Medical methods for first trimester abortion

Cochrane Review by Kulier R, Gülmezoglu AM, Hofmeyr GJ, Cheng LN, Campana A

This record should be cited as: Kulier R, Gülmezoglu AM, Hofmeyr GJ, Cheng LN, Campana A. Medical methods for first trimester abortion. Cochrane Database of Systematic Reviews 2007, Issue 4. Art. No.: CD002855. DOI: 10.1002/14651858.CD002855.pub3.

ABSTRACT

Title

Medical methods for first trimester abortion

Background

Surgical abortion up to 63 days by vacuum aspiration or dilatation and curettage has been the method of choice since the 1960s. Medical abortion became an alternative method of first trimester pregnancy termination with the availability of prostaglandins in the early 1970s and anti-progesterones in the 1980s. The most widely researched drugs are prostaglandins (PGs) alone, mifepristone alone, methotrexate alone, mifepristone with prostaglandins and methotrexate with prostaglandins.

Objectives

To compare different medical methods for first trimester abortion.

Search strategy

The Cochrane Controlled Trials Register, MEDLINE and Popline were systematically searched. Reference lists of retrieved papers were also searched. Experts in WHO/HRP were contacted.

Selection criteria

Types of studiesRandomised controlled trials comparing different medical methods (e.g. single drug, combination), ways of application, or different dose regimens, single or combined, for medical abortion, were considered. Trials were assessed and included if they had adequate concealment of allocation, randomisation procedure and follow-up. Women, pregnant in the first trimester, undergoing medical abortion were the participants. Different medical methods used for first trimester abortion, compared with each other or placebo were included. The outcomes sought include mortality, failure to achieve complete abortion, surgical evacuation (as emergency procedure, non-emergency procedure, or undefined), ongoing pregnancy at follow-up, time until passing of conceptus (> 3-6 hours), blood transfusion, blood loss (measured or clinically relevant drop in haemoglobin), days of bleeding, pain resulting from the procedure (reported by the women or measured by use of analgesics), additional uterotonics used, women's dissatisfaction with the procedure, nausea, vomiting, diarrhoea.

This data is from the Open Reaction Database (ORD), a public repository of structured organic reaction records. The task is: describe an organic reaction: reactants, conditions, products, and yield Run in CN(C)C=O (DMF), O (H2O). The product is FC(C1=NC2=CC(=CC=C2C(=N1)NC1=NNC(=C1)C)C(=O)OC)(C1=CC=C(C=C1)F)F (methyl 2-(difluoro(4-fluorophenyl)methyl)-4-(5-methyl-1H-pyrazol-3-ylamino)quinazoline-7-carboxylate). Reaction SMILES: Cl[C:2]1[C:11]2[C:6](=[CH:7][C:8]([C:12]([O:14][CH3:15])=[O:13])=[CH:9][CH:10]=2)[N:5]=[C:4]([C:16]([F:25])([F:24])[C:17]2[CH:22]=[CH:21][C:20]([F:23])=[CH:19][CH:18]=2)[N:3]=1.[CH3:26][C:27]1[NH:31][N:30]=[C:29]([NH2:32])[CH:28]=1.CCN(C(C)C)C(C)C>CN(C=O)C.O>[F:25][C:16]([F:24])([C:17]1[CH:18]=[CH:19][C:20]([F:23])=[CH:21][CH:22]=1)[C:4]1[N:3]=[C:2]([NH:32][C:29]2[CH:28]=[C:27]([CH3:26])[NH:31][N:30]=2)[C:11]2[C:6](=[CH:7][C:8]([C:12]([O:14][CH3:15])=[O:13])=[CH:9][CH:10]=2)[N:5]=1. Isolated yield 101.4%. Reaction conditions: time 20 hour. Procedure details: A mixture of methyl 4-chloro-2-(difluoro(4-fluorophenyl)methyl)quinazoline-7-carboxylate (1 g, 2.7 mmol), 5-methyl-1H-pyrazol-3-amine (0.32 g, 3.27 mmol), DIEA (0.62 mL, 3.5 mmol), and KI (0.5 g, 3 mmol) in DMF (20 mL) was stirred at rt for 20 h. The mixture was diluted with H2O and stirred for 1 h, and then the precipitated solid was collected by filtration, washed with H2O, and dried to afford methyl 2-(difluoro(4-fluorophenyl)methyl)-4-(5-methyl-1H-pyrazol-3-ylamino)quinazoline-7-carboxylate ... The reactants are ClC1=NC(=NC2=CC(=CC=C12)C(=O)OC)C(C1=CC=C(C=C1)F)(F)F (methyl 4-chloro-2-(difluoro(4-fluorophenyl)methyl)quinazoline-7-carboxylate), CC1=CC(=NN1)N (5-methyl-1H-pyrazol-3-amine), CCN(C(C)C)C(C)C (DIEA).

Data collection and analysis

Two reviewers independently selected trials for inclusion from the results of the search strategy described previously.The selection of trials for inclusion in the review was performed independently by two reviewers after employing the search strategy described previously. Trials under consideration were evaluated for appropriateness for inclusion and methodological quality without consideration of their results. A form was designed to facilitate the data extraction. Data were processed using Revman software.

Main results

Thirty-nine trials were included in the review. The effectiveness outcomes below refer to 'failure to achieve complete abortion' with the intended method unless otherwise stated. 1) Combined regimen mifepristone/prostaglandin: Mifepristone 600 mg compared to 200 mg shows similar effectiveness in achieving complete abortion (4 trials, RR 1.07, 95% CI 0.87 to 1.32). Misoprostol administered orally is less effective (more failures) than the vaginal route (RR 3.00, 95% CI 1.44 to 6.24) and may be associated with more frequent side effects such as nausea and diarrhoea. 2) Mifepristone alone is less effective compared to the combined regimen mifepristone/prostaglandin (RR 3.76 95% CI 2.30 to 6.15). 3) Similarly, the 5 trials included in the comparison of prostaglandin compared to the combined regimen reported in all but one higher effectiveness with the combined regime compared to prostaglandin. The results of these studies were not pooled but the RR of failure with prostaglandin alone is between 1.4 to 3.75 and the 95% confidence intervals indicate statistical significance. 4) In one trial comparing gemeprost 0.5 mg with misoprostol 800 mcg, misoprostol was more effective (failure with gemeprost: RR 2.86, 95% CI 1.14 to 7.18). 5) There was no difference when using split dose compared to single dose of prostaglandin. 6) Combined regimen methotrexate/prostaglandin: there was no statistically significant difference in failure to achieve complete abortion comparing methotrexate administered intramuscular to oral (RR 2.04, 95% CI 0.51 to 8.07). Similarly, early (day 3) vs late (day 5) administration of prostaglandin showed no significant difference (RR 0.72, 95% CI 0.36 to 1.43). One trial compared the effect of tamoxifen vs methotrexate and no statistically significant differences were observed in effectiveness between the groups.

Authors' conclusions

Safe and effective medical abortion methods are available. Combined regimens are more effective than single agents. In the combined regimen, the dose of mifepristone can be lowered to 200 mg without significantly decreasing the method effectiveness. Misoprostol vaginally is more effective than orally. Some of the results are based on small studies only and therefore carry some uncertainty. Almost all trials were conducted in hospital settings with good access to support and emergency services. It is therefore not clear if the results are readily applicable to under-resourced settings where such services are lacking even if the agents used are available.

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